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By Danika Fears

In honor of Sunday’s National Elephant Appreciation Day, a very important holiday founded by pachyderm lover Wayne Hepburn in 1996, we chatted with Adam Stone, director of elephant husbandry at the Elephant Sanctuary in Hohenwald, Tenn., about why they are among the animal kingdom’s most fascinating creatures. From elephants' vast intellectual capacity to their powerful trunks and adorable babies, take a look at what makes them so special.

Elephant Tarra became very close with Bella the dog at the Elephant Sanctuary. Today

1. They’re hyper social (like us!) and form strong bonds. 

“Elephants are highly social and form extremely rich social bonds,” Stone said. “They do have what we’d refer to as culture. They have their own language, and they have dialects within their shared language.”

"[They're] highly intelligent, gregarious and gentle by nature. It's not surprising that they would provide friendships across species," he added.

2. They paint (kind of).

“For the most part, if an elephant has its choice of things to do without any reinforcement, it’s probably not going to walk over to a canvas. It’s more likely to eat the canvas and eat the paint brush,” Stone said. “The interesting thing is that it goes to show how much they can learn. Those paintings are done with very subtle cues, oftentimes the trainer’s hand is on the backside of the elephant’s ear, directing with the finger along the ear while seemingly out of view.”

3. They have big brains. 

"They have the largest brains of any land animal in pure mass: 10 to 11 pounds and, in relation to body size, it takes up a huge amount of body space," Stone said. 

At birth, an elephant's brain size has only reached 35 percent of its potential size. That means babies have a huge capacity for learning as they grow and develop (and slip and slide). 

Elephants are also known for their memories because their hippocampus, the part of the brain where memories are stored, is so large. 

Elephants play at the David Sheldrick Wildlife Trust in Kenya.Today

4. Their trunks have 40,000 muscles and tendons.

"It takes about a year for them to learn how to use it," Stone said. "With a baby elephant, you will see that its trunk looks like a worm on the end of a hook, even when they’re nursing. They’ll trip over it; it’s really complex."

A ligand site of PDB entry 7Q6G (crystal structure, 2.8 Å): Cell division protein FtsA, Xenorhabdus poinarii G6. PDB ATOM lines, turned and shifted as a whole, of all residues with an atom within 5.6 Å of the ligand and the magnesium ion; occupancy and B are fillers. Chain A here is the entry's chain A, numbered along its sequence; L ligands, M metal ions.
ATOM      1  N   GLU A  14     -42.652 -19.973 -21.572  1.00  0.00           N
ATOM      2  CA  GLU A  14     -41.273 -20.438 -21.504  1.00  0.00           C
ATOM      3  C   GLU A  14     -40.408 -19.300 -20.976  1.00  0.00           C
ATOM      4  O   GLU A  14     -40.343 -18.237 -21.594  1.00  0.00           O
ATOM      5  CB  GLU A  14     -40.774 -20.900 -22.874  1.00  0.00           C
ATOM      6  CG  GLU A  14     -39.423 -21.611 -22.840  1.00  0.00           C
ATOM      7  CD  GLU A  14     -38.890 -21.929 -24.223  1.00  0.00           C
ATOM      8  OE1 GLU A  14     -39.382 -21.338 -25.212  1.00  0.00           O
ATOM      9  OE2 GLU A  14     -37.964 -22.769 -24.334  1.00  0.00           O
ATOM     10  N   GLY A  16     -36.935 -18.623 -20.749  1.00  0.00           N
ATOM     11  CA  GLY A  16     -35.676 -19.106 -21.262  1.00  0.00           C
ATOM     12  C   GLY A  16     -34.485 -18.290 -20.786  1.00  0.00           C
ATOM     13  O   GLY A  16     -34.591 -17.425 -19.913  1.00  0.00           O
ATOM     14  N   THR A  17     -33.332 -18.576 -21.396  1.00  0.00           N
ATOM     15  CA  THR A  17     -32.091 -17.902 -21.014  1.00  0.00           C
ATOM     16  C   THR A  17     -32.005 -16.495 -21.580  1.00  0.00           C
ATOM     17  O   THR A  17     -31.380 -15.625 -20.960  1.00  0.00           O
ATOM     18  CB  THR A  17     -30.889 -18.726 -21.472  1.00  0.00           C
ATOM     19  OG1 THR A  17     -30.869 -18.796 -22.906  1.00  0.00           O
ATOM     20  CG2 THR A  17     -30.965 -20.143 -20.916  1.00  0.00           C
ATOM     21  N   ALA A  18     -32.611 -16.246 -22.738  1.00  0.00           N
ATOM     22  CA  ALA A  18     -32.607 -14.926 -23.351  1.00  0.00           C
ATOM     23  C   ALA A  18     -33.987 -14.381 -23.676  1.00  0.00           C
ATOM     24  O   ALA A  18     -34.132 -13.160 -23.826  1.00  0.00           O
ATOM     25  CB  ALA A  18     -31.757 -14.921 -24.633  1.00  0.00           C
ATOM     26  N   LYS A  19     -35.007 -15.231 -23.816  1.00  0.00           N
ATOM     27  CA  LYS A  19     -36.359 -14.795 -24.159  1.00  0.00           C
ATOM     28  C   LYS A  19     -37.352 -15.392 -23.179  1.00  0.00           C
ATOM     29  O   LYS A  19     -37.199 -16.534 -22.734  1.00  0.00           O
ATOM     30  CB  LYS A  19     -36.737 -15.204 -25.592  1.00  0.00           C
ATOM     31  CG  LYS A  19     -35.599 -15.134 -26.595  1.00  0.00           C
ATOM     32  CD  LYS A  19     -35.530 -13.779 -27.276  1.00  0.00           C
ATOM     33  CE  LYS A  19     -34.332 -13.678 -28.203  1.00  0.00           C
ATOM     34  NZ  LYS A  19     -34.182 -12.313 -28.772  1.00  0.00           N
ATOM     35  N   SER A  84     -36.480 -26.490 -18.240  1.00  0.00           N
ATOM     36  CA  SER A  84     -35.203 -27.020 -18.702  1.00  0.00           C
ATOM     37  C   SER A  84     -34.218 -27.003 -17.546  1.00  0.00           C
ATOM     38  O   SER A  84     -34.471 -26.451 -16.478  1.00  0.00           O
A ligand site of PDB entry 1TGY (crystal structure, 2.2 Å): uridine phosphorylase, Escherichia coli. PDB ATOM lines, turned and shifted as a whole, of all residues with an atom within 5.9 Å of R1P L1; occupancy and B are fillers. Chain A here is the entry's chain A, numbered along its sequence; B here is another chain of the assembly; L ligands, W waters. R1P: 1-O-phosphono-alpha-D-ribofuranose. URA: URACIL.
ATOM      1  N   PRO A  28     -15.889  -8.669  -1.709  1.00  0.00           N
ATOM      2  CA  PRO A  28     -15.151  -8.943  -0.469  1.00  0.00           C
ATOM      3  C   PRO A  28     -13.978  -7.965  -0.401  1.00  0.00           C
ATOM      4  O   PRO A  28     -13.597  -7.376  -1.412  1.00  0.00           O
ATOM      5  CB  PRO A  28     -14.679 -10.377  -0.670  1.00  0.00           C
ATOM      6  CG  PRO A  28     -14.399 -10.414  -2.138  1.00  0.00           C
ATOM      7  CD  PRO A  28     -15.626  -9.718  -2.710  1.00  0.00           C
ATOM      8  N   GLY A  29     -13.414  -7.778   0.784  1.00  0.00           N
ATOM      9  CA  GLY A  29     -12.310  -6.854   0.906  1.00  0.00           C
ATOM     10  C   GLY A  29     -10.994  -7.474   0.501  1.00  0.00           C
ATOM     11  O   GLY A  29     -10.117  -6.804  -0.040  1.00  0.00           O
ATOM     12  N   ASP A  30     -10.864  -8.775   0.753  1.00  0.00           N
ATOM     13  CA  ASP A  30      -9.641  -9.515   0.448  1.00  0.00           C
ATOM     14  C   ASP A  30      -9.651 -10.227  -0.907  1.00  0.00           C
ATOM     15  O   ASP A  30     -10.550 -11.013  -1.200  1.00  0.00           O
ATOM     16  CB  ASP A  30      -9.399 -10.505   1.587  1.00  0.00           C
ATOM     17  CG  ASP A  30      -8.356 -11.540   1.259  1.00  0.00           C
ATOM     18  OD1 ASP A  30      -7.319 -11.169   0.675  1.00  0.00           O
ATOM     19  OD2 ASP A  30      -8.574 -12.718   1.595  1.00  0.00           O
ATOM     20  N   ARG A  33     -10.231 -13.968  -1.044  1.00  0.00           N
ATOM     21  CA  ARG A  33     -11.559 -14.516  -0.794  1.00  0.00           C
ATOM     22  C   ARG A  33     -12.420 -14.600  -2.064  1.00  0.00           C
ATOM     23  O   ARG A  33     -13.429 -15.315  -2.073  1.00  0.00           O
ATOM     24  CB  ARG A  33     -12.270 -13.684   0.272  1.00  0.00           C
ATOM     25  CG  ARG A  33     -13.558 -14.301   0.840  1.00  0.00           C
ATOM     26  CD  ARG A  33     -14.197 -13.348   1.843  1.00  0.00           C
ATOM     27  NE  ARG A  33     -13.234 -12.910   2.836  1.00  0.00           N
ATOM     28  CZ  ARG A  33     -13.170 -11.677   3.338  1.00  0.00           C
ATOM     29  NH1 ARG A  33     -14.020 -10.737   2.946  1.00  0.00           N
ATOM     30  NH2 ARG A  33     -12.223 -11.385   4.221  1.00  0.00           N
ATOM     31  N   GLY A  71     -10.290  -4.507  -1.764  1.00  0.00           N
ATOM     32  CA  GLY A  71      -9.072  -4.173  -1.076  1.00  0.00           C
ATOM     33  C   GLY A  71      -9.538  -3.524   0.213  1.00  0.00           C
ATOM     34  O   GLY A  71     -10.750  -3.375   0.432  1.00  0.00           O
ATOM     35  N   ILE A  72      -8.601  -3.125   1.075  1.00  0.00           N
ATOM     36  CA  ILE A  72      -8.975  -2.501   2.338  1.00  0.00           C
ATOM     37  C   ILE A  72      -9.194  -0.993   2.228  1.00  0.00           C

A mother elephant helps her little one out of a muddy ditch. Today

5. They respect their elders.

Elephant society is matriarchal, with the oldest female leading the group. "This is not your typical social hierarchy that’s based on aggression," Stone said. "It's based on respect. They follow the oldest female because she has the most memory and knows where the safe haven is, where the food is, and where to go in a storm."

Jenny Webb, founder of the animal orphanage Jumbo Foundation, adopted orphaned elephant Moses in 2012 and acted as his foster mother. Today

6. They're into family.

"If you're a female, you have grown up and lived in that group your entire life," Stone said. "You're always surrounded by your sisters, mother, even great grandmother, so that's the basis for this incredibly rich social structure. From moment one the herd is surrounding them, touching them. So much of their social bonds are built on contact and touch."

7. They weigh thousands of pounds and still manage to be quick and nimble. 

“You see this large creature and think of it as this cumbersome animal, but it can be extremely nimble, flexible, and fast,” Stone said. “They can move up to 35 mph, stop on a dime and travel over mountain ranges extremely sure-footed. I've seen elephants put their back legs up over the top of their ear. You often hear about an accident with an elephant, but there are very few accidents. They know where they are in time and space.”